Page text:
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Dr. King speaks about the Southern Christian Leadership Conference's Summer Community Organization and Political Education Project (SCOPE). He also talks about the political advancements that were made in the south.
Following up a letter sent by Dr. King's secretary, Dora McDonald, Stanley Dreyer, president of The Cooperative League of the USA, writes to Rev. Jesse Jackson. Mr. Dreyer hopes that it will be possible for Rev. Jackson to be present at the meeting held in Des Plaines, Illinois on August 11.
John Wooton expresses the commitment of the Negro Industrial Economic Union towards the efforts of Reverend Jesse Jackson and SCLC's Operation Breadbasket.
On behalf of the Negro American Labor Council, August Hill invites Dr. King to visit Racine, Wisconsin. He tells Dr. King that they are suffering from problems regarding employment in addition to all of the other inequalities. He also says that their community is not involved and that they need to be concerned about the issues in their society.
This agenda for the Southern Leadership Conference meeting held on June 12, 1967, outlines the various speakers and their respective topics to be discussed.
William Miller recaps the recent presidential elections and the important issues President John F. Kennedy will have to address. President Kennedy has proposed a new program called the New Frontier, which for many African Americans, is believed to be a part of the nonviolent Civil Rights Movement. Miller states that the Civil Rights Movement is not one that can be overlooked by the President and must be seriously addressed if he wants to stay true to his political platform.
The Southern Leaders Conference on Transportation and Non-Violent Integration issued this statement. The document states that a world-wide campaign for social and political freedom shows an international plight for human dignity. As America is one of the two most powerful nations in the world, "the unresolved problem of civil rights becomes the most crucial issue." There is contradiction between the freedom America proclaims and the actual practice of civil liberties and democracy. Dr.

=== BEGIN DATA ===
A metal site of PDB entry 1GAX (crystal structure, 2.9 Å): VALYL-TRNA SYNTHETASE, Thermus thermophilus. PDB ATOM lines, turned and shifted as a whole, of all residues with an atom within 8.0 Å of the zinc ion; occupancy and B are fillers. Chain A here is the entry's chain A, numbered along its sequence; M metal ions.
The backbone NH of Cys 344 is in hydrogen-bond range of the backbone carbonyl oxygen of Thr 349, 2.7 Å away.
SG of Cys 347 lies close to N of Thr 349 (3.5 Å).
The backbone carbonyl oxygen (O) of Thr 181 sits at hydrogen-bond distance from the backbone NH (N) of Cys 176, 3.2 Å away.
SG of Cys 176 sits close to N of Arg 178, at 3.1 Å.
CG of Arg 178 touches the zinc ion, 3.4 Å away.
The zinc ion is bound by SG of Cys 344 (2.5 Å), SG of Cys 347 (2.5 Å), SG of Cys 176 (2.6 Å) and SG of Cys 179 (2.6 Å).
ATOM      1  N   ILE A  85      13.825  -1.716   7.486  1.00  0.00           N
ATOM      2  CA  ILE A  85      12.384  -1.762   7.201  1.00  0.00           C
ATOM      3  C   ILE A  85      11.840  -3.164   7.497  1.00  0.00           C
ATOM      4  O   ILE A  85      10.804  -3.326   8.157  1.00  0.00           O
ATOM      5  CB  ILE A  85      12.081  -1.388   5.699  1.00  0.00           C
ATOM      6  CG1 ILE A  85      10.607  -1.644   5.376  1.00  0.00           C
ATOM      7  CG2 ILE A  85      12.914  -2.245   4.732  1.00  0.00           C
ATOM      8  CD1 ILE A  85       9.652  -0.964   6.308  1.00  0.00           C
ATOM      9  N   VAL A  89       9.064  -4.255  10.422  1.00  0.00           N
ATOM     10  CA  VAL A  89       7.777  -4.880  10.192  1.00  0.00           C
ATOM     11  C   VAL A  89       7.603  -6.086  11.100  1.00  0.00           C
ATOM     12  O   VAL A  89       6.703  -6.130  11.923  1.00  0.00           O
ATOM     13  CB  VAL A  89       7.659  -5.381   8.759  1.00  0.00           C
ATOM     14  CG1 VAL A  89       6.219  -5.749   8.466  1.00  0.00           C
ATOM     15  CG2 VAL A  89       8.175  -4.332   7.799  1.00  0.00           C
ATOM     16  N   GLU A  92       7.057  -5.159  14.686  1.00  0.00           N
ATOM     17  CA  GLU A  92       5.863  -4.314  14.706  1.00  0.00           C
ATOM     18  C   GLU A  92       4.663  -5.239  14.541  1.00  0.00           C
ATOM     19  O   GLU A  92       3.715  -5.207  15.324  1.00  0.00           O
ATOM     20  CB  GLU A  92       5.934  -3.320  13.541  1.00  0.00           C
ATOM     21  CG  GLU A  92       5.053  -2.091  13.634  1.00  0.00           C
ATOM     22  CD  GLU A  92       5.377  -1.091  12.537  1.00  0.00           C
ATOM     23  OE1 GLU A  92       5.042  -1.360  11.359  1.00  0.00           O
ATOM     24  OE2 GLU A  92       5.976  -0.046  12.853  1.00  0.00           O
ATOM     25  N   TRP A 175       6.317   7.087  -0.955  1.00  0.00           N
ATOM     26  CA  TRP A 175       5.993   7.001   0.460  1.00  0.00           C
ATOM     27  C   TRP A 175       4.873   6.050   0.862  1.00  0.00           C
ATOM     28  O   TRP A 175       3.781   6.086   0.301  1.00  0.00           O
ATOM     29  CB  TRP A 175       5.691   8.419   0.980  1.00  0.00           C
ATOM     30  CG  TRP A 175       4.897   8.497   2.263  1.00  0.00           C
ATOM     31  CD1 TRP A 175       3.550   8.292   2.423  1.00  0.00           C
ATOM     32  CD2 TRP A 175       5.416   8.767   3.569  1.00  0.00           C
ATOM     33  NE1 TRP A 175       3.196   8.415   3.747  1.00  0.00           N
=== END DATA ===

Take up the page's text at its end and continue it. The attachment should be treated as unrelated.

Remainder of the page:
Dr. King dictates a response letter to Miss Abby Seldes expressing his heartwarming appreciation to the young lady. He also expresses gratitude towards Abby's parents for attending the March On Washington demonstration.
Dr. King's secretary sends information to Dr. King's parents regarding their upcoming trip to Oslo, Norway.
In these speech notes, Dr. King references the plight of the Jewish community in the Soviet Union and the silent betrayal of onlookers. John Donne is quoted in his famous excerpt, "No man is an island entire of itself, every man is a piece of the continent, a part of the main."
Anita Davis, Gail Williams, and Joan Rockwell request an interview with Dr. King for their class project.
Here is a letter to stimulate local civil rights organizations to undertake visits to House and Senate members during Easter Recess. The visits were to push for legislative goals such as "at least a million jobs for the hardcore unemployed, decent low cost housing for all and repeal of punitive welfare restrictions." The Leadership Conference on Civil Rights issued this notice, in the days following Dr. King's assassination.
Dr. King, in this letter, thanked Mr. George Ball, of the Yale University Christian Association, for the kind outpouring of support during his recovery from a nearly fatal stabbing in 1958. He acknowledges his readiness to rejoin those fighting in the battle for civil rights, once his healing process is complete.
P. M. Smith writes Dora McDonald thanking her on Dr. Ruden's behalf for a letter regarding Dr. King's visit to Amsterdam. Miss Smith references a previous correspondence from Dr. Ruden's informing Miss McDonald of the schedule for Dr. King's visit.
This is an edited copy of Dr. King's response to someone withdrawing support due to his position on the Vietnam War. King's detailed rewrites show efforts to avoid further misunderstandings about his position. He applies nonviolent philosophies to both the civil rights and peace movements, however, does not attempt to link the two. Rather than asking for Negroes to be exempt from the draft as a special privilege, he believes Negroes have an intimate knowledge of the effects of violence. As such, they should have a special moral obligation not to inflict violence on others.
Dora McDonald refers Allen High School student Jacquelyn Gravely to read "Stride Toward Freedom" and "Crusader Without Violence" for her school assignment. She conveys Dr. King's good wishes towards Gravely's academic career.
The "Albany Manifesto" declares the Albany Movement to be uncompromisingly opposed to segregation. The manifesto positions the group to continue to exercise its free speech and free assembly rights to protest segregation. Protesters insist upon the speedy resolution of the charges against seven hundred protesters that had been languishing for more than six months.
This is the third chapter of Dr. King's dissertation "A Comparison of the Conception of God in the Thinking of Paul Tillich and Henry Nelson Wieman."
Dr. King sent this letter to Professor Nathan P. Feinsinger to recommend Miss Barbara Jean Williams for the Russell Bull Scholarship.